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Rent and vacancy concerns in Maryland submarkets

Rent and vacancy concerns in Maryland submarkets

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Vacancy rates for apartments in the Baltimore and Washington, D.C,. metro markets continued to fall in 2014, but a number of projects in the pipeline could lead to slower rent growth in some submarkets.

In Baltimore vacancy rates for Class A apartments declined in every submarket and rent increased from last year by .4 percent. Suburban developments were the primary driver of that growth. Rents in west and northwest Baltimore County were up by 3 percent and rents in northern suburbs increased by .8 percent, according to the year-end report from Delta Associates the research affiliate of commercial real estate firm Transwestern.

But rent growth was held down by a 10.5 percent drop in Harford County and rents in Baltimore fell 2.2 percent — primarily because of a 4.2 percent drop in rents downtown.

In the Washington market, the vacancy rate for all investment class apartments dropped by 4.6 percent. But the Class A vacancy rose to 5.6 percent. That was driven in large part because of the amount of new deliveries that came on line in 2014. The absorption rate of Class A apartments is expected to pick up because the improving economy should produce more renters moving out from their parents’ homes or no longer needing to live with roommates.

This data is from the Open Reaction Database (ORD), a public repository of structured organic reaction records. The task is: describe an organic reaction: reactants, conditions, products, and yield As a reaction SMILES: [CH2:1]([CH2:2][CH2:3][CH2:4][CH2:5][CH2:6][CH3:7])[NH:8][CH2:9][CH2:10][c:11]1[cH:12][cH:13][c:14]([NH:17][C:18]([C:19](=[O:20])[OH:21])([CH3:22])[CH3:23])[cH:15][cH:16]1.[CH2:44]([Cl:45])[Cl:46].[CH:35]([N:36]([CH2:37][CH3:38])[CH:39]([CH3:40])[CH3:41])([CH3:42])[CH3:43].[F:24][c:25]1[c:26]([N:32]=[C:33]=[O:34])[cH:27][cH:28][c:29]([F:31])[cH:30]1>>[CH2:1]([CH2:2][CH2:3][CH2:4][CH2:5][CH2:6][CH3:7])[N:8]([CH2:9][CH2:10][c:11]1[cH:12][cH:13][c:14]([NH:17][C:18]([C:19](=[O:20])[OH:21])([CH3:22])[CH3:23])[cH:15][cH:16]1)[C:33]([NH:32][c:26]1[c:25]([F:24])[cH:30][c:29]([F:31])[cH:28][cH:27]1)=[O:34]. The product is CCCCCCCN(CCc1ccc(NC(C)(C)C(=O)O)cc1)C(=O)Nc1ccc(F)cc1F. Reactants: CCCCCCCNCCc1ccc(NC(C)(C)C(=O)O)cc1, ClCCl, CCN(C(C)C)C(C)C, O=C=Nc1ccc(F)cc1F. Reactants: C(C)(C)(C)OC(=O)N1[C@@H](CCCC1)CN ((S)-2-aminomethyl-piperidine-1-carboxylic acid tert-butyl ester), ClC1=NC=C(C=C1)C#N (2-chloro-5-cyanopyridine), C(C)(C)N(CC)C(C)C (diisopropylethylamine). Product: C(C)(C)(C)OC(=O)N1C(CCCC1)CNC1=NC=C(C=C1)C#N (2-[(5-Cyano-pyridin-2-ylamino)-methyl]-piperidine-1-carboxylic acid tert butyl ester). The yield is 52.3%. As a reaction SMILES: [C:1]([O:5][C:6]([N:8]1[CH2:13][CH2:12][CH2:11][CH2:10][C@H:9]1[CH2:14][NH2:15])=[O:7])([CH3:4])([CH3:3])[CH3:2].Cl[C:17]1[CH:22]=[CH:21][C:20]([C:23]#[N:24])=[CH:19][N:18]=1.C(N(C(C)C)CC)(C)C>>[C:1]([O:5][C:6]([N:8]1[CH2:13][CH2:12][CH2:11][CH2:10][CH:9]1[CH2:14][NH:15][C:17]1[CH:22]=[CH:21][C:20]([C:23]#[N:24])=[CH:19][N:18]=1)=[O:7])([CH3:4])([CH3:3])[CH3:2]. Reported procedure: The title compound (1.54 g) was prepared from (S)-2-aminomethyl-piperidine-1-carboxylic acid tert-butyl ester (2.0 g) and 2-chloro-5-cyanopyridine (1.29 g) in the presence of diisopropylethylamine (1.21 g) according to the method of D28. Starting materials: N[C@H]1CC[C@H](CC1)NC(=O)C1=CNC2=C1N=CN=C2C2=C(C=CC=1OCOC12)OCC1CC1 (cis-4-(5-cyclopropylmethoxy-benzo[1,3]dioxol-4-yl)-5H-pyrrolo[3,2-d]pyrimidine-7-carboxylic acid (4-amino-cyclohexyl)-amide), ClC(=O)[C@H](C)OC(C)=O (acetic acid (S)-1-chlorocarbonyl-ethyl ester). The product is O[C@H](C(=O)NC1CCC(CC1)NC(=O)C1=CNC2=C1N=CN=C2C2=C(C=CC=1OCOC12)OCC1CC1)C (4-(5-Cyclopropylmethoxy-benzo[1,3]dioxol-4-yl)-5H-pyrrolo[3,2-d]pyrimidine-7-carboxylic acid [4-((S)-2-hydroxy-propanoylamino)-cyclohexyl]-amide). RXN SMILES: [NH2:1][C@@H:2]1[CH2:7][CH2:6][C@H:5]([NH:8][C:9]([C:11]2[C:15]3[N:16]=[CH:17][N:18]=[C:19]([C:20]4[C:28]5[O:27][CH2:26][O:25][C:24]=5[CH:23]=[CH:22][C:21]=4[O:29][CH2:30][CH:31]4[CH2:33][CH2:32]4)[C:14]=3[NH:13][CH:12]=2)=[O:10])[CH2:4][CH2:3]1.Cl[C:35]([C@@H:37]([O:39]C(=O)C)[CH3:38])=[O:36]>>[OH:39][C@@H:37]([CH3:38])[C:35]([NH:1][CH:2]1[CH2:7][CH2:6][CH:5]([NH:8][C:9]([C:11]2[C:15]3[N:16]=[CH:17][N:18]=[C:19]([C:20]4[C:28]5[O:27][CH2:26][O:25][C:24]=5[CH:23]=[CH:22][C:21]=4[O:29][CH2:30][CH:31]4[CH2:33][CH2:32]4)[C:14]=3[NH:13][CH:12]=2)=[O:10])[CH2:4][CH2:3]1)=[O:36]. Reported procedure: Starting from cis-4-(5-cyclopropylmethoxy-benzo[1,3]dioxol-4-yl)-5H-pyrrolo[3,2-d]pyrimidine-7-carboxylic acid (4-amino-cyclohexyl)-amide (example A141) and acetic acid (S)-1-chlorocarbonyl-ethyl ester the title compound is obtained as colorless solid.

“Basically in Baltimore, the metro area as a whole, vacancy has decreased for Class A product, which is slightly different from what has happened in the Class A market in Washington. So the market seems to be tightening a bit in Baltimore,” said William Rich, multifamily practice director at Delta Associates. “However, especially in Baltimore City… there’s quite a bit of supply that is coming on line over the next 24 to 36 months and that will have an effect on rent growth and vacancy.”

In the Maryland suburbs of Washington there was record amount of absorption of apartments representing a 60 percent annual change in absorption. However rent growth in the Class A market was split between two categories. Rents in low-rise buildings increased by 1.2 percent but rents for high-rise apartments fell by 1.5 percent.

“There’s quite a bit of product coming on line over the next couple of years in the north Bethesda area of Montgomery County, which is going to more than double the amount of units that are currently existing in that submarket for the next couple of years. But that might be a potential area where there’s going to be some rent and vacancy concerns,” Rich said.

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